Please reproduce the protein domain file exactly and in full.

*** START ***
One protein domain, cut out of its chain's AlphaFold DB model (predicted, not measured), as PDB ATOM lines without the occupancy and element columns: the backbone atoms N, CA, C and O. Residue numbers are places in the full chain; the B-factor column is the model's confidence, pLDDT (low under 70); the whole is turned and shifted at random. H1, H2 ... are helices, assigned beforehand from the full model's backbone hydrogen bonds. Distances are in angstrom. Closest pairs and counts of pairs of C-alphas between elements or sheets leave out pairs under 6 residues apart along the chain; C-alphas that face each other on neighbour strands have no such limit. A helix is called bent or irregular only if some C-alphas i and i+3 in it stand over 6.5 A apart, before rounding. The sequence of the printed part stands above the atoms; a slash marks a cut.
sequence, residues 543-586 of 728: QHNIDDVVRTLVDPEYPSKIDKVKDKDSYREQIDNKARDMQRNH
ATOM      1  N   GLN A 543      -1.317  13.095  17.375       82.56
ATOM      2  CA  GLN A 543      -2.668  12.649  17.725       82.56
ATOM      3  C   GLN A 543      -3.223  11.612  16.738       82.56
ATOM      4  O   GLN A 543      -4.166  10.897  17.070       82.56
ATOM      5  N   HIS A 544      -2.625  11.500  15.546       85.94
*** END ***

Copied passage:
One protein domain, cut out of its chain's AlphaFold DB model (predicted, not measured), as PDB ATOM lines without the occupancy and element columns: the backbone atoms N, CA, C and O. Residue numbers are places in the full chain; the B-factor column is the model's confidence, pLDDT (low under 70); the whole is turned and shifted at random. H1, H2 ... are helices, assigned beforehand from the full model's backbone hydrogen bonds. Distances are in angstrom. Closest pairs and counts of pairs of C-alphas between elements or sheets leave out pairs under 6 residues apart along the chain; C-alphas that face each other on neighbour strands have no such limit. A helix is called bent or irregular only if some C-alphas i and i+3 in it stand over 6.5 A apart, before rounding. The sequence of the printed part stands above the atoms; a slash marks a cut.
sequence, residues 543-586 of 728: QHNIDDVVRTLVDPEYPSKIDKVKDKDSYREQIDNKARDMQRNH
ATOM      1  N   GLN A 543      -1.317  13.095  17.375       82.56
ATOM      2  CA  GLN A 543      -2.668  12.649  17.725       82.56
ATOM      3  C   GLN A 543      -3.223  11.612  16.738       82.56
ATOM      4  O   GLN A 543      -4.166  10.897  17.070       82.56
ATOM      5  N   HIS A 544      -2.625  11.500  15.546       85.94